"africanized bees" (Re: Insects not "lower animals"?)
dyanega at mono.icb.ufmg.br
Wed Sep 10 08:05:32 EDT 1997
Neil Jones wrote:
>One example of the kind of unforseen problems caused by
>genetic experimentation is the creation of the africanised honey bee.
>A vicious strain of bees that have caused quite a few deaths.
While I agree with most of what Neil says, this statement is a drastic
misrepresentation of the facts. Basically, there is no "Africanized" bee -
genetic analysis indicates that the leading edge of the population, as it
swept through South America, Central America, and into North America, was
essentially pure, unadulterated African. NOT hybrids. The hybrids - such as
are extant in Brazil today - are in fact mostly African in constitution and
behavior (so calling them hybrids is sorta dubious), and slightly *less*
aggressive. There was no "creation" involved, just the importation of a
strain that nature had already selected for an aggressive and vicious
nature (there are a lot of honeybee predators in Africa) and their escape
into the wild. This was not a genetic experiment gone wild, but a
poorly-managed importation (one of dozens upon dozens in the last century
or so, and thus nothing unique).
Ultimately, the aim of the crossbreeding experiment may be realized - the
goal was a docile strain of bees that were adapted to tropical climate -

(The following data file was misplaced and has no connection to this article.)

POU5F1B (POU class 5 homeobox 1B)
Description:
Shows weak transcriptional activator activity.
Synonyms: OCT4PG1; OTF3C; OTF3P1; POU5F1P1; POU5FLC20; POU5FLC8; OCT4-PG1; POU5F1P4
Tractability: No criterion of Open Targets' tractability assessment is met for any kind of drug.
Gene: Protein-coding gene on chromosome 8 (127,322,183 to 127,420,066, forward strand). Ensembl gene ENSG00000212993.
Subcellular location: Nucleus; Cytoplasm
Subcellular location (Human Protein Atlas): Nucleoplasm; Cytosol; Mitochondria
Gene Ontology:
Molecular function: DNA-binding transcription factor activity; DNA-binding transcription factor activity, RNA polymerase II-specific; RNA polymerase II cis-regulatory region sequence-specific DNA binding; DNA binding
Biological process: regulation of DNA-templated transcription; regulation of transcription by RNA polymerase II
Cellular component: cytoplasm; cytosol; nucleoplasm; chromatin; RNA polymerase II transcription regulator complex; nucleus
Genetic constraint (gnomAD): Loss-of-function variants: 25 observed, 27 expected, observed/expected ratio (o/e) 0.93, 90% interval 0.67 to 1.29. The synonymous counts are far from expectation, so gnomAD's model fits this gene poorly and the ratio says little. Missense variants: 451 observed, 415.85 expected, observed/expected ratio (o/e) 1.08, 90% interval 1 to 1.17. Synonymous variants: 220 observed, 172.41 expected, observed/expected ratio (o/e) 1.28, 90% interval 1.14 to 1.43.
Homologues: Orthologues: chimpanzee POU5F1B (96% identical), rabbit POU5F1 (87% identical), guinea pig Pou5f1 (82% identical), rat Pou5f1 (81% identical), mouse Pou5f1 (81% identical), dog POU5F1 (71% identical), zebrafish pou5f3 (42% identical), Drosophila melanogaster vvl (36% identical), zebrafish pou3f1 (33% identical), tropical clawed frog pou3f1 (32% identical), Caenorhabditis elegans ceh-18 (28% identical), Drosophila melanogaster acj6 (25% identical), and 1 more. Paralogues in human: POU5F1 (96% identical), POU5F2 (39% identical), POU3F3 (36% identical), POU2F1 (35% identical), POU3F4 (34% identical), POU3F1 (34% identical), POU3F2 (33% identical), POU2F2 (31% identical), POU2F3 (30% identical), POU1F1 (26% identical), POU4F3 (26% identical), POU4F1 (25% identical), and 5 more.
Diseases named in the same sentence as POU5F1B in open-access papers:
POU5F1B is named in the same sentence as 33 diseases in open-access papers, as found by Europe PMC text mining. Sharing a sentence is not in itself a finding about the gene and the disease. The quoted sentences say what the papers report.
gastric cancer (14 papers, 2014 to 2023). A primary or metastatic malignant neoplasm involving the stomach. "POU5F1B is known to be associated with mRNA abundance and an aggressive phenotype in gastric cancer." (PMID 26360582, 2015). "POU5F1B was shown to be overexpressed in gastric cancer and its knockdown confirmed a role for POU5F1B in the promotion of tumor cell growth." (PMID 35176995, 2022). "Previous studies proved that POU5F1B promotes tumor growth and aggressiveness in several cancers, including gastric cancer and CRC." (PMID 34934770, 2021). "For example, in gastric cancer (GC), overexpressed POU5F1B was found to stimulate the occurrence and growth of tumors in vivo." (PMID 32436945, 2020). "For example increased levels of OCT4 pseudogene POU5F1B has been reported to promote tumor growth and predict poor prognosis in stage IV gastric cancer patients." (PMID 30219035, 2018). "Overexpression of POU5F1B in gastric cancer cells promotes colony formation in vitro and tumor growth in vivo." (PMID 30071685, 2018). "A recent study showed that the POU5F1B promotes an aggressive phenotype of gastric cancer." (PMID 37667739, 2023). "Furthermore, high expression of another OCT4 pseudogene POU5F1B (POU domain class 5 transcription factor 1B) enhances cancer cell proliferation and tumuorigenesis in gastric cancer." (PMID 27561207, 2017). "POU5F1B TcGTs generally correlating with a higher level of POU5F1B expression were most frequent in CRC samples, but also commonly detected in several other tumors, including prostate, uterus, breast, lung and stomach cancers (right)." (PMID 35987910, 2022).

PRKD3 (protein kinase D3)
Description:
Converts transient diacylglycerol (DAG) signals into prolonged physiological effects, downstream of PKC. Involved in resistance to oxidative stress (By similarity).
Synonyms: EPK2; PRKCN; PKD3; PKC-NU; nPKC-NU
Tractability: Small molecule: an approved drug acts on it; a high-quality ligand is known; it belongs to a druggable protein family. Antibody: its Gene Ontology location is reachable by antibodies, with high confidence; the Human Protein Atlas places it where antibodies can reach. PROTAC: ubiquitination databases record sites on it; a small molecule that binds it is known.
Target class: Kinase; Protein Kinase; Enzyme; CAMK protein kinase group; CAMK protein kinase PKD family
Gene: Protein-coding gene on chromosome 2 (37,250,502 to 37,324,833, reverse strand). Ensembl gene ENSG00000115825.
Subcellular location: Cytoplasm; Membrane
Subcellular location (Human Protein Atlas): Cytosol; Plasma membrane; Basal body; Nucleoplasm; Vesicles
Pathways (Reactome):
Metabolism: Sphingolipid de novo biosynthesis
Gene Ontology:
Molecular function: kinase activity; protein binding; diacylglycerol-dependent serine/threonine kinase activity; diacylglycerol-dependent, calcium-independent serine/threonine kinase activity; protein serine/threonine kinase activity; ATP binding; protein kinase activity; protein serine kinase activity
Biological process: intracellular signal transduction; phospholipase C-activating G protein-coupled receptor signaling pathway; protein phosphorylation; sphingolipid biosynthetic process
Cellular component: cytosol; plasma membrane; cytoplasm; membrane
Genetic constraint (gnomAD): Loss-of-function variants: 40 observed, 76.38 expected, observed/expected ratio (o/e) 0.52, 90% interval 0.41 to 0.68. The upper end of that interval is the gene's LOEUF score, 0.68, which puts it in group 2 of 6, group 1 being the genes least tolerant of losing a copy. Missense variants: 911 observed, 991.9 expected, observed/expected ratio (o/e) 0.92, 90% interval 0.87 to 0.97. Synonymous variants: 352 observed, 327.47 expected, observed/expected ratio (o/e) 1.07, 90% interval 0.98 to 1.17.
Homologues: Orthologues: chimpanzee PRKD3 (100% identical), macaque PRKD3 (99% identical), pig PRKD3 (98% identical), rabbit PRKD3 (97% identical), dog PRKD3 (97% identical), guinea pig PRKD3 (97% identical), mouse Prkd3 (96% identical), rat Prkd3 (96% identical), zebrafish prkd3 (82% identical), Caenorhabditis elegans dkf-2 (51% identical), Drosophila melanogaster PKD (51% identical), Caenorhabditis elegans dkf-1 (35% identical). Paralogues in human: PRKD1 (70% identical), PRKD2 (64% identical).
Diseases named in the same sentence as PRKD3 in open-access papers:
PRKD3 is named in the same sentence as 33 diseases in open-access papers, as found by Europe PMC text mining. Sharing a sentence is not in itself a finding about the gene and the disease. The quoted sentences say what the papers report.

but only because folks are selecting the African bees here for less
aggressive and more productive colonies.
>The other problem with this technology beccoming more common place and
>easy to use is that of control. Just imagine the monsters a teenage genetic
>hacker might create.
I seriously doubt the average person is going to ever have the inclination
or money to buy themselves a genetic engineering laboratory for their
basement. I can't imagine such a thing as a "teenage genetic hacker", so
there's no need for me to imagine further. If this sort of thing was an
inevitable result of information and technology, we'd have had a lot more
"teen chemical hackers" blowing up themselves and their houses
experimenting with explosives, burning themselves to cinders, or poisoning
themselves with nerve gases and the like for the last several decades. The
materiel required is just as accessible as it is likely to ever be for a
genetics lab, but it doesn't happen that way.
Doug Yanega Depto. de Biologia Geral, Instituto de Ciencias Biologicas,
Univ. Fed. de Minas Gerais, Cx.P. 486, 30.161-970 Belo Horizonte, MG BRAZIL
phone: 031-448-1223, fax: 031-44-5481 (from U.S., prefix 011-55)
"There are some enterprises in which a careful disorderliness
is the true method" - Herman Melville, Moby Dick, Chap. 82
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